The Phoenix and the Tortoise

The Phoenix and the Tortoise

The Phoenix and the Tortoise

The Phoenix and the Tortoise

Excerpt

WEBS of misery spread in the brain,
In the dry spring in the soft heat.
Dirty cotton bolls of cloud hang
At the sky’s edge; vague yellow stratus
Glimmer behind them. It is storming
Somewhere far out in the ocean.
All night vast rollers exploded
Offshore; now the sea has subsided
To a massive, uneasy torpor.
Fragments of its inexhaustible
Life litter the shingle, sea hares,
Broken starfish, a dead octopus,
And everywhere, swarming like ants,
Innumerable hermit crabs,
Hungry and efficient as maggots.

This is the not the first time this shingle
Has been here. These cobbles are washed
From ancient conglomerate beds,
Beaches of the Franciscan series,
The immense layer cake of grey strata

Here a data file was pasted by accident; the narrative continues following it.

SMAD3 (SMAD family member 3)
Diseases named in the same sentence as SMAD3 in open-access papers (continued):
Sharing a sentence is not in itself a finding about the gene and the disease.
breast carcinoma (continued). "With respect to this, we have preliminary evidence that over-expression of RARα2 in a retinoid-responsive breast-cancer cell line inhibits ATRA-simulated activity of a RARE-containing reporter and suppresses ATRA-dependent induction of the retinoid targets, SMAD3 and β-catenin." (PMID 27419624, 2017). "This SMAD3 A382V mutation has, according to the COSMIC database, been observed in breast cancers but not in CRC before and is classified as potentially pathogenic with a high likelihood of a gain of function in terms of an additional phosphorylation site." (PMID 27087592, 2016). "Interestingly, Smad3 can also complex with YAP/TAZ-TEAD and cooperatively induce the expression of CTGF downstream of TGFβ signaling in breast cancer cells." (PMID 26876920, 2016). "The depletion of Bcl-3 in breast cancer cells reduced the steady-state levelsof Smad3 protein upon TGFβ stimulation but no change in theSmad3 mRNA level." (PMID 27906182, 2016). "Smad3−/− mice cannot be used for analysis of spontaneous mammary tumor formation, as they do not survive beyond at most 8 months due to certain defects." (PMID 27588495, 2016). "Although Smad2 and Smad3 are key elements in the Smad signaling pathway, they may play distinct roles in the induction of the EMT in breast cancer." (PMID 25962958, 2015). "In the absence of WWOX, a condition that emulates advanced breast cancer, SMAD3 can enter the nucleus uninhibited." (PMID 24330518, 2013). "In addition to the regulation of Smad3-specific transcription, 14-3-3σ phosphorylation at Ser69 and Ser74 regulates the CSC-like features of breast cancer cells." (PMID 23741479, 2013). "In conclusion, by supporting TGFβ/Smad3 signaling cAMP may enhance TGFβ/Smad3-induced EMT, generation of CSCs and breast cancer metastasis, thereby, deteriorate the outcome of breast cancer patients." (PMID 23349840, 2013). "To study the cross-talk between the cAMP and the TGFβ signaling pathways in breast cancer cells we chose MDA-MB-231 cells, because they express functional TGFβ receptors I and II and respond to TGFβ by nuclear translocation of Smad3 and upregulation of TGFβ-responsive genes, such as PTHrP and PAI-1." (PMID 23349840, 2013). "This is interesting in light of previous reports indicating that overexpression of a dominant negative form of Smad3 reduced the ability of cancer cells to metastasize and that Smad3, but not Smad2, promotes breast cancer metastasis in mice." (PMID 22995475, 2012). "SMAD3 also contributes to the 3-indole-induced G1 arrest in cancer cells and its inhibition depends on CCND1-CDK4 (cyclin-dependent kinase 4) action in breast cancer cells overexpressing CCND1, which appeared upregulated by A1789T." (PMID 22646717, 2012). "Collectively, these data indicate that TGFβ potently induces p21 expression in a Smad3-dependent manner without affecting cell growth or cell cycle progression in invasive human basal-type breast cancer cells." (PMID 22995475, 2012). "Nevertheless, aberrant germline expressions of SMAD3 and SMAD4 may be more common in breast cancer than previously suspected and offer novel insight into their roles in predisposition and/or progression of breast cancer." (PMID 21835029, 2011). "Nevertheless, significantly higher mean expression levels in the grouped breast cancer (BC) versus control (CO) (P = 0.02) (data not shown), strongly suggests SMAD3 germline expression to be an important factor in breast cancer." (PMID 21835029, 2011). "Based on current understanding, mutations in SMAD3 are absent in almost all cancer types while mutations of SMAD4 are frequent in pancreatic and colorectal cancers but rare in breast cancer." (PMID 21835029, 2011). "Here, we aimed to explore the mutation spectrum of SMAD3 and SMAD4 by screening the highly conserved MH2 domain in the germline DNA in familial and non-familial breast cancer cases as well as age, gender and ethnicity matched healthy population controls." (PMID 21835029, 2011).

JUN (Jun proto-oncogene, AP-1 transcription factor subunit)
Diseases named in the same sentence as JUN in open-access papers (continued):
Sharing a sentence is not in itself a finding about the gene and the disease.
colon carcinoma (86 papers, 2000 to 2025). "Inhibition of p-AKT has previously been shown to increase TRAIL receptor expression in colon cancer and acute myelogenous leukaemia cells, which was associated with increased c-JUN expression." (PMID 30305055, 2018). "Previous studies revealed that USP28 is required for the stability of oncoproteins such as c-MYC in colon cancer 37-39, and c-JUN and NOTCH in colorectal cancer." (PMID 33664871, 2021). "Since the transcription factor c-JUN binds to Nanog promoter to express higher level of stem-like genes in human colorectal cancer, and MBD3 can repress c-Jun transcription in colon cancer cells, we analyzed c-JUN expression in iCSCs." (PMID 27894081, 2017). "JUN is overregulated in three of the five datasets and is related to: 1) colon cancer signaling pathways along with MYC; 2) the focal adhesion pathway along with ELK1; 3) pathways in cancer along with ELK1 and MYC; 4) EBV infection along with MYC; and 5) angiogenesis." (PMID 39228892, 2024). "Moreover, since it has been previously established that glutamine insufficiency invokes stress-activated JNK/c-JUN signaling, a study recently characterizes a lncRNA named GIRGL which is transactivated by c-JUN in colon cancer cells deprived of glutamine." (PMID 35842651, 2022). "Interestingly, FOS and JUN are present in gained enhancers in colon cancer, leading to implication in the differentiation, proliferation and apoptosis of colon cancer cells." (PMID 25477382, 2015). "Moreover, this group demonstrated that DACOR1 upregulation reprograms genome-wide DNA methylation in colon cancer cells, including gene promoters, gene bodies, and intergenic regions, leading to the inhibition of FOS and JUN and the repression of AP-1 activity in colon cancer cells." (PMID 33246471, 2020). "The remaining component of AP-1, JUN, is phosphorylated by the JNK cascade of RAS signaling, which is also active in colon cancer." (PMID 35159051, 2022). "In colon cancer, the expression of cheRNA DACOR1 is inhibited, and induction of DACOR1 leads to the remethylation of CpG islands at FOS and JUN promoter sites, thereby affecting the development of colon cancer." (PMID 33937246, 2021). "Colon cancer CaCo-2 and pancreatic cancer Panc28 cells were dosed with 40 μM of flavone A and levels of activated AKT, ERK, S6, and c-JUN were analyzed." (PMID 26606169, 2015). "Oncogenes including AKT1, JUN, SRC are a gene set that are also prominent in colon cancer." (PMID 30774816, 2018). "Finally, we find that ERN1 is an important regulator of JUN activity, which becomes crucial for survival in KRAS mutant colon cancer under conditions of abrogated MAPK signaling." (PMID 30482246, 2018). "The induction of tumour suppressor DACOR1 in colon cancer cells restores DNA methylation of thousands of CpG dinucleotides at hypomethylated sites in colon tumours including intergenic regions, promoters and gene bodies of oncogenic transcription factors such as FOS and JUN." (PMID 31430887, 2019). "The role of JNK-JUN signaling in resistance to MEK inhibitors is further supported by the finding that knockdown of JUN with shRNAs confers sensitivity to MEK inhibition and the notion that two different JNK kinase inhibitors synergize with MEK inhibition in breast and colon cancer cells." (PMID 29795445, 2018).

That hangs without top or bottom
In the geological past
Of the California Coast Ranges.
There are no fossils in them. Their
Dates are disputed—thousands of feet,
Thousands and thousands of years, of bays,
Tidemarshes, estuaries, beaches,
Where time flowed eventless as silt.
Further along the beach the stones
Change; the cliffs are yellow with black
Bands of lignite; and scattered amongst
The sand dollars in the storm’s refuse
Are fossil sand dollars the sea
Has washed from stone, as it has washed
These, newly dead, from life.

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